In literary modernism, time and space are sometimes transformed from organizational categories into aesthetic objects, a transformation that can open dramatic metaphorical and creative possibilities. In An Inch or Two of Time, Jordan Finkin shows how Jewish modernists of the early twentieth century had a distinct perspective on this innovative metaphorical vocabulary. As members of a national-ethnic-religious community long denied the rights and privileges of self-determination, with a dramatically internalized sense of exile and landlessness, the Jewish writers at the core of this investigation reimagined their spatial and temporal orientation and embeddedness. They set as the fulcrum of their imagery the metaphorical power of time and space. Where non-Jewish writers might tend to view space as a given—an element of their own sense of belonging to a nation at home in a given territory—the Jewish writers discussed here spatialized time: they created an as-if space out of time, out of history. They understood their writing to function as a kind of organ of perception on its own. Jewish literature thus presents a particularly dynamic system for working out the implications of that understanding, and as such, this book argues, it is an indispensable part of the modern library.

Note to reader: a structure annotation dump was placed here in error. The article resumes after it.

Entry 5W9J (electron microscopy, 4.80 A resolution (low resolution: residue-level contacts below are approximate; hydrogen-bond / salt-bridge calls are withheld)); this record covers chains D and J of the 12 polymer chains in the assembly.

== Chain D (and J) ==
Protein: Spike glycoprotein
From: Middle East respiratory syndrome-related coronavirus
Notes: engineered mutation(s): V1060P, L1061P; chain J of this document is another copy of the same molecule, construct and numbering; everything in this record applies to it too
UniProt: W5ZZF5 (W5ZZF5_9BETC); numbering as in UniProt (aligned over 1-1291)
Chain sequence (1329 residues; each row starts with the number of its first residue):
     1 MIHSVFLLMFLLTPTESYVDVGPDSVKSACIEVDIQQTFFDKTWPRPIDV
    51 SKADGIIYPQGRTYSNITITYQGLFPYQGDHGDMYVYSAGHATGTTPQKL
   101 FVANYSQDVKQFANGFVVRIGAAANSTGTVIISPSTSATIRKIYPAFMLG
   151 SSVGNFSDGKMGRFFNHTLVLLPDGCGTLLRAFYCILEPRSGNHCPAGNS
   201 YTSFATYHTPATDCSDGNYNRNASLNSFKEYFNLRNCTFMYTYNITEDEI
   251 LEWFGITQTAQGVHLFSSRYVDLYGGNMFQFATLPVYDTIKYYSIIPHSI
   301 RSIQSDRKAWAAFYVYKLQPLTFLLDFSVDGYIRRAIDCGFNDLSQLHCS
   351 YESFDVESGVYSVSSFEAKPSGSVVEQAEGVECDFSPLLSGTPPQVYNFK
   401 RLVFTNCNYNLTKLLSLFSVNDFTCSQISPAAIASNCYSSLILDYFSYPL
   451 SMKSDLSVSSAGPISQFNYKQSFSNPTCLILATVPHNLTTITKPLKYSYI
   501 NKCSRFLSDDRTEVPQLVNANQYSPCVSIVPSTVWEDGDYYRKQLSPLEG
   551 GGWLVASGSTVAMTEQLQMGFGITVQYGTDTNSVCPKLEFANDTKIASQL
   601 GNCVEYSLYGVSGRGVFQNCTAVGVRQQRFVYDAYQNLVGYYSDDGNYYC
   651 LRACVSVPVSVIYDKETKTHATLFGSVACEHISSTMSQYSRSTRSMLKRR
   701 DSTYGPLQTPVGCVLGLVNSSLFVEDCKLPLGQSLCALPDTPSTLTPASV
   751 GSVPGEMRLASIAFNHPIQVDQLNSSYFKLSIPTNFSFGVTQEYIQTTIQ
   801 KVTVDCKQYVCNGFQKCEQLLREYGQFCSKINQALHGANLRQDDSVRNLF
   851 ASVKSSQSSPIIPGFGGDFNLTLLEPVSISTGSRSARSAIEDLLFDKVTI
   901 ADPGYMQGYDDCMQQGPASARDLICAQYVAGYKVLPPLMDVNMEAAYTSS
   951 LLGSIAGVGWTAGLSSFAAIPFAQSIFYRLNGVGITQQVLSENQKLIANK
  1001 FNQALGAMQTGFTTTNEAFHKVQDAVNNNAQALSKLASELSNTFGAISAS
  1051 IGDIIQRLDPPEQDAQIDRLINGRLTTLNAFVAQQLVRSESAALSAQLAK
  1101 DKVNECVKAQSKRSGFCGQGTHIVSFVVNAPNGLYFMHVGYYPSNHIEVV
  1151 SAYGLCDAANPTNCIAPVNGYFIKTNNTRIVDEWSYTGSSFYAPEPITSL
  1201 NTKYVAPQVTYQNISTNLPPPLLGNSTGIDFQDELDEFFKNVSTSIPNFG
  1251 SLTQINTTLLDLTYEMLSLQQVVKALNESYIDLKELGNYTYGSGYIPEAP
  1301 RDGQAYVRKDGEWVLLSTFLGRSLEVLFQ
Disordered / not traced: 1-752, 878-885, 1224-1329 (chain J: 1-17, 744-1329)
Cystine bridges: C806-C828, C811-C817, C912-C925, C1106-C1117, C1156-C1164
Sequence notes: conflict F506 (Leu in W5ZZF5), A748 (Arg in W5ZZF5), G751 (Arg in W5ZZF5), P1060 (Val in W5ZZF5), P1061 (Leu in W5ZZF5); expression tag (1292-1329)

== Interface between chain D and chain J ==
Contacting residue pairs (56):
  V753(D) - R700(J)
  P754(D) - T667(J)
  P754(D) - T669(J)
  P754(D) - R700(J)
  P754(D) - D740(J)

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The Seven Years War (1756-1763) marked the first truly world-wide conflict following the expansion of European colonies, sparking engagements across India to Canada. As with so many of the European wars, the causes were a question of land and legitimacy. The ever-present simmering tensions between England and France, alongside the newly emergent…